Background: Several acylcarnitines used as primary markers on dried blood filter papers (DBS) for newborn screening lack specificity and contribute to a higher false positive rate. The analysis of urine acylglycines is useful in the diagnosis of inborn errors of metabolism (IEM) including medium chain acyl-CoA dehydrogenase deficiency (MCADD), isovaleric acidemia, and beta-ketothiolase deficiency (BKTD). Currently, no method for analyzing acylglycines from DBS has been published. Methods: Acylglycines were extracted from two 3.2 mm DBS punches and butylated using Butanol-HCl. Ultra Performance Liquid Chromatography (UPLC-MS/MS) with run time of 10 min permits resolution and quantitation of 15 acylglycines; including several isobaric. Method development was completed. Reference intervals (n = 573) were established for four birth weight groups. Furthermore, samples from patients with a confirmed IEM (n = 11), and false positive screens (n = 78) were analyzed to validate the interpretation obtained from the newly established reference intervals. Results: Calibration curves were linear from 0.005 to 25.0 μM. Ion suppression was evaluated as minimal (2 to 10%). Samples from known patients were used to validate the reference intervals. For C5OH-related disorders, tiglylglycine (TG), TG/acetylglycine (AG) ratio, 3methylcrotonylglycine (3MCG) and 3MCG/AG ratio increased specificity. Propionylglycine (PG) and PG/acetylglycine ratio were two discriminatory markers in the investigation of C3-related disorders. Hexanoylglycine (HG), octanoylglycine (OG), suberylglycine (SG), and the ratios HG/AG, OC/AG and SG/AG were excellent markers of MCADD deficiency. Conclusion: This method shows potential application as a second tier screen in order to reduce the false positive rate for a number of IEM targeted by newborn screening.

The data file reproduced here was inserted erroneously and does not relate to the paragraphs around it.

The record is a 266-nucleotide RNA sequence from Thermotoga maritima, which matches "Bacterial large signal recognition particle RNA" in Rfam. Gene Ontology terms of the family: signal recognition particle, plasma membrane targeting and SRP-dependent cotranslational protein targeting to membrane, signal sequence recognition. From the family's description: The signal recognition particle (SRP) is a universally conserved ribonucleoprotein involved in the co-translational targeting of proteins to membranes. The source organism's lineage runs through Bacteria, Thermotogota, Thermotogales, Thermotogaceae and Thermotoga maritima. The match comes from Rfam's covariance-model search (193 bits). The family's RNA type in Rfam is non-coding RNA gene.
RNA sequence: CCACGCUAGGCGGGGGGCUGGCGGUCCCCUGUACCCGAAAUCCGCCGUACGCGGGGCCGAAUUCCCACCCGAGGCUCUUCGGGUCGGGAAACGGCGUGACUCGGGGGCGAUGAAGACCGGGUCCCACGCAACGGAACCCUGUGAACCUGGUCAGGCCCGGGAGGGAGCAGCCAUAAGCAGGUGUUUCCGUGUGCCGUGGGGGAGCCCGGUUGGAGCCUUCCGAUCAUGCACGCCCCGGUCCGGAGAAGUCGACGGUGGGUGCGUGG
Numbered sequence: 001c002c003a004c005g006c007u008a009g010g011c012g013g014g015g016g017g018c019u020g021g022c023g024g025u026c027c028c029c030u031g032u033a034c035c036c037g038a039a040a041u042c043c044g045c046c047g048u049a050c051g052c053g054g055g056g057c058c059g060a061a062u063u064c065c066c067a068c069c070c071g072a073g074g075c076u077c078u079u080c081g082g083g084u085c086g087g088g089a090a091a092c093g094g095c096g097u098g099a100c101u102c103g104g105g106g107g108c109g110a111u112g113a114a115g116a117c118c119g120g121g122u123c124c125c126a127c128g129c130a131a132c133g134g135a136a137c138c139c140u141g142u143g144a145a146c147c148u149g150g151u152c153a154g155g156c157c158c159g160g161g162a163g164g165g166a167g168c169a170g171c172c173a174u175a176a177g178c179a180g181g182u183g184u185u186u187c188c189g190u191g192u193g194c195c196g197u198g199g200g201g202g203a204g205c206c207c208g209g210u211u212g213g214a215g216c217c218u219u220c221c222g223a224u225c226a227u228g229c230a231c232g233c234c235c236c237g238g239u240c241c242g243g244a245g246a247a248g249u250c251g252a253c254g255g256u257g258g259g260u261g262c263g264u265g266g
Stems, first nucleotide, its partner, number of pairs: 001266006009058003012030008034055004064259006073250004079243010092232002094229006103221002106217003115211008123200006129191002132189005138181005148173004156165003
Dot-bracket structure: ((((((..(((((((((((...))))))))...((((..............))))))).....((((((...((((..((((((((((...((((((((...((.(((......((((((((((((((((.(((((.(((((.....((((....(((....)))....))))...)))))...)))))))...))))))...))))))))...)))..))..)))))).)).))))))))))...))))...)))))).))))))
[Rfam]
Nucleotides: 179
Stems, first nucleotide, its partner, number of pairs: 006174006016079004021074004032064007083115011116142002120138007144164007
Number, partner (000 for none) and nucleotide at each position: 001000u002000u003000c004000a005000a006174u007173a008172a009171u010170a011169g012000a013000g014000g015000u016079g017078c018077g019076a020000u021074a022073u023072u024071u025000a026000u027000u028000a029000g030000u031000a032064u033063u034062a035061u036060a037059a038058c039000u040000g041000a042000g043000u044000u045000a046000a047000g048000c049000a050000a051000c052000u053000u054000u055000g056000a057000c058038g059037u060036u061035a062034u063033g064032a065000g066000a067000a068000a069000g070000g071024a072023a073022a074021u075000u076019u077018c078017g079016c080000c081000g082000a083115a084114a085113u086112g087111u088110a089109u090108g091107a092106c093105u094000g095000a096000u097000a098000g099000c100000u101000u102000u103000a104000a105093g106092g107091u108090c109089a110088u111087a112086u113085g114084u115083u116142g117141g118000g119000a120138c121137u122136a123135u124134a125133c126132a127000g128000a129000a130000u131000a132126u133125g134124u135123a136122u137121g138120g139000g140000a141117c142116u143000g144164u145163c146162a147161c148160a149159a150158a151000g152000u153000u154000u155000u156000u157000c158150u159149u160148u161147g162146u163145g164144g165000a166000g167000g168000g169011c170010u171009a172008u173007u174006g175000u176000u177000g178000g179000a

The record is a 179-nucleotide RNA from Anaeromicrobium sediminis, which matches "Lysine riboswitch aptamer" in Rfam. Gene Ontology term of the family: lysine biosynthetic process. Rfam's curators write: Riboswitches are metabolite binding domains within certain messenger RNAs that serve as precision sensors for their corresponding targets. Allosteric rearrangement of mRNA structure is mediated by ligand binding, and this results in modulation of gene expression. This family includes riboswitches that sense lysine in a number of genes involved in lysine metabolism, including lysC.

Fisher, L., Davies, C., Al-Dirbashi, O. Y., ten Brink, H. J., Chakraborty, P., & Lepage, N. (2018). A novel method for quantitation of acylglycines in human dried blood spots by UPLC-tandem mass spectrometry. Clinical Biochemistry, 54, 131-138. https://doi.org/10.1016/j.clinbiochem.2018.01.020